by Fally Afani, Leroy Pristach, and Khitam Jabr
With Middle of the Map Fest now a familiar event in Kansas City, we saw some slight changes this year. The festival, previously concentrated in one area, was now sprawled across Westport, the Crossroads, and a couple of major venues. But what’s impressive is how the emphasis was still kept, enhanced even, on local acts. Record Stores also played a major role, offering accessibility to fans of all ages by keeping their sets free (and lively). The I Heart Local Music staff hit the music fest in full force, and here are the acts that caught our attention the most.
You’ll be hard pressed to find a Kansas City act cooler than Eems. He first caught our attention a couple of years ago at SXSW when he melted genres together over a ukulele. On Friday, he kicked off the festival with an unforgettable performance at Mills Record Company.
Eems makes high-paced, fun pop ballads infused with funk and hip-hop– and he does it all over that little ukulele while his own looped voice and beatboxing provide the beats. He makes ukuleles look cool– and you guys, ukuleles are not cool. His personality is charming as all heck, which is why the audience allows all the in-between song banter. Very few musicians are thinking outside the box these days, but Eems is thinking outside several boxes, stringing them together, and creating something new.
Here’s a new song he debuted called “Heavenly Father.”
Run With It
If you’re looking for pure, unapologetic happiness, you’ll find it with Run With It. The Kansas City band hit the performance area inside Josey Records Saturday afternoon with the strength and vitality of a thousand suns. These guys are just little balls of energy, bouncing off of anything they could find.
The performance area at the record store is no bigger than the area rug the bands are set up on. But Run With It ditched that space several times over. They climbed monitors, jumped off, sprinted up and down the aisles, and even started a parade of sorts throughout the store. You couldn’t dare step out for a smoke break or even blink, because you might miss the drum party or fiddle solos. Run With It is all pluck and pomp, with powerhouse vocals to match. Positivity is the name of their game, and it’ll take them far.
I don’t know her personally, but from afar, Erica Joy seems like a sweet and unassuming human being. Maybe a bit of an introvert? I don’t know. First impressions and all. And while nothing of what I said is negative, it only seems to me to fly in the face of her heart-meltingly talented vocals and songwriting. I won’t underestimate this one ever again. She’ll turn you into a puddle of melted butter if you’re not careful. Like a box of valentines chocolates left to sit lonely in the sun on a park bench, you’ll walk out after her set all but an empty box. She’s SO GOOD!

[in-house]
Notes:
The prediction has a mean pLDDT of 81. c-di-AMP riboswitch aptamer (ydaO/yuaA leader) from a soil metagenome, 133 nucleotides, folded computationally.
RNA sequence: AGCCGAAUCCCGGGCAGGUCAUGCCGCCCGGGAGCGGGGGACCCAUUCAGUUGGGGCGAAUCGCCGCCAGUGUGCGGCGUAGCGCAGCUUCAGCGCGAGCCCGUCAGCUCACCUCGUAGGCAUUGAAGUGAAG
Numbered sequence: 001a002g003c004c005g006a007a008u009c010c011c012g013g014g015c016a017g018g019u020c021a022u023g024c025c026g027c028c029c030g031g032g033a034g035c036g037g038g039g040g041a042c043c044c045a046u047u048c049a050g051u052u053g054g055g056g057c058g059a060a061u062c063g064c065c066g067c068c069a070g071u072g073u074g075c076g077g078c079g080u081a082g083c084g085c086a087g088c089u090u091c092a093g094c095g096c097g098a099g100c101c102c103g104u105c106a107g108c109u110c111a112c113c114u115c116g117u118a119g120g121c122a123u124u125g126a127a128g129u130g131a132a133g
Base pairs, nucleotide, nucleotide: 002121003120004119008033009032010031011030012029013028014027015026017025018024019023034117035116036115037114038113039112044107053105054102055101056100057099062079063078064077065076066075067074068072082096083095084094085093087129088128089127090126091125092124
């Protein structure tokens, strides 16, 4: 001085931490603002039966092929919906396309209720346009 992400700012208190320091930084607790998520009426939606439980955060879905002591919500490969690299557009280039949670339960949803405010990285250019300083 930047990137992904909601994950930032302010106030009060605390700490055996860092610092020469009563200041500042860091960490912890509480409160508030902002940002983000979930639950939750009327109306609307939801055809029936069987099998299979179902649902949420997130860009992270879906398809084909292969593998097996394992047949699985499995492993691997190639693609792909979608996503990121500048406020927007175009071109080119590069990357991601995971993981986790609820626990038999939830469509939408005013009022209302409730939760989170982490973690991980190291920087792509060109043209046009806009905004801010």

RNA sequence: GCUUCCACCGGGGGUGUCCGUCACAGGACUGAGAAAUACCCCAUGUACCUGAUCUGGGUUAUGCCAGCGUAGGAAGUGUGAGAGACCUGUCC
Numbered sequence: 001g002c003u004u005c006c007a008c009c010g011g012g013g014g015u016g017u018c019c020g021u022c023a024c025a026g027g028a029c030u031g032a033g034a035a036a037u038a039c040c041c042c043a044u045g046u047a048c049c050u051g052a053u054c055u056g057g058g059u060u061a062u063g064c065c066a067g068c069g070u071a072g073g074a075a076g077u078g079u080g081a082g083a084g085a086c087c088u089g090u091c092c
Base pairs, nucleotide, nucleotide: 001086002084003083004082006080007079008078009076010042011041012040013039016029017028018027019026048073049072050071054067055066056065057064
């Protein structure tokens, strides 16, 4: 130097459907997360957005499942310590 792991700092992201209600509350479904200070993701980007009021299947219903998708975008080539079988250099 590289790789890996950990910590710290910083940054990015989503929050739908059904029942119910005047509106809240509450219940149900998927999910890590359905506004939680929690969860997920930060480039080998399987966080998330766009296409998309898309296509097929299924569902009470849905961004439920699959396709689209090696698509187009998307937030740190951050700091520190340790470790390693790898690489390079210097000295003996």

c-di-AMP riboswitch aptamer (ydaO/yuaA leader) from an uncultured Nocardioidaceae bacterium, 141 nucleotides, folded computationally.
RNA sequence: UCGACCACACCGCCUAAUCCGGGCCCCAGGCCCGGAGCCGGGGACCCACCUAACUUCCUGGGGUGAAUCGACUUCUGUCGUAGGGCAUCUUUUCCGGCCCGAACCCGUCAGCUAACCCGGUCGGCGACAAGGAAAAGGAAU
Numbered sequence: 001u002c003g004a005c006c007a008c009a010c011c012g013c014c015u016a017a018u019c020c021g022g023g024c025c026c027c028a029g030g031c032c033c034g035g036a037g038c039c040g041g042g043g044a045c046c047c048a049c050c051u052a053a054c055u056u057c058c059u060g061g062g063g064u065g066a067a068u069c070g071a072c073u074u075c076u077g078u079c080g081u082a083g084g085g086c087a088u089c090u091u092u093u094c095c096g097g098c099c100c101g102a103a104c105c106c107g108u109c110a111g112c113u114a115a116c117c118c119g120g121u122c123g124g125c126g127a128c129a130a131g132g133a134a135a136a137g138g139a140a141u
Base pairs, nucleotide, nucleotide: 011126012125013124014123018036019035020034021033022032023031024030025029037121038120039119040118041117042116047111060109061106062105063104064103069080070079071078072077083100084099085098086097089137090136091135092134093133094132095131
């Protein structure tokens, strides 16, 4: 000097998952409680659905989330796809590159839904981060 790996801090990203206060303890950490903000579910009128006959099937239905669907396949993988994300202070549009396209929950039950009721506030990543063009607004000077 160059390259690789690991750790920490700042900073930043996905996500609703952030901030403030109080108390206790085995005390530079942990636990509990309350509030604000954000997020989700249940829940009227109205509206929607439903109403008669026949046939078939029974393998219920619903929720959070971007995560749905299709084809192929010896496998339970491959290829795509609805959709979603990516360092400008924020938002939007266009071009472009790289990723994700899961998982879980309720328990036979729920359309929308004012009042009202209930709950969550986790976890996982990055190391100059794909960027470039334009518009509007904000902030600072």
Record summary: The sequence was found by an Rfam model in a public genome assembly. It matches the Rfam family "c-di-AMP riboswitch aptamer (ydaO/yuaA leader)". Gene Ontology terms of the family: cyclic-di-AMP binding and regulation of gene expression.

Ebony Tusks and Heartfelt Anarchy
These two deserve to be mentioned together. Even Ebony Tusks frontman Martinez Hillard said it himself, “without Heartfelt Anarchy there would be no Ebony Tusks.”
While both are social justice/politically minded, they approach things in such different ways. They’re like two halves of the same side of a disabused coin. The anger is there for both, but while Ebony Tusks takes a darker, sonically violent path, Heartfelt Anarchy takes the Avantgarde, punk rock, laugh in the face of the bullshit path. This was my first time seeing Heartfelt Anarchy and I loved it from the jump. While I’ve seen Ebony Tusks perform far too many times to count, I have to say that there was something extra this time. I really think this was their best performance yet, and I’m excited to see how they grow from it.
Her Mar Superstar
If there could be one, the absolute best performance to end three days of festivities would be that of awkward crooner Har Mar Superstar. Famous for his pipes and his musical talent, and marrying it all to semi-nude performances, Har Mar is the smooth, funky, tongue-in-cheek performance art that absolutely everyone should see far more than once in their lives.
AZP, a six-piece band from Lincoln, Nebraska, lit up the outdoor stage of Riot Room Friday night. Each member of the band radiated energy as they delivered a set that melded rock and soul sprinkled with a skosh of pop and hip hop. The eclectic sound attracted an incredibly diverse crowd that vibed as one throughout the set. AZP left everything on the stage including an massive amount of intrigue among festival goers.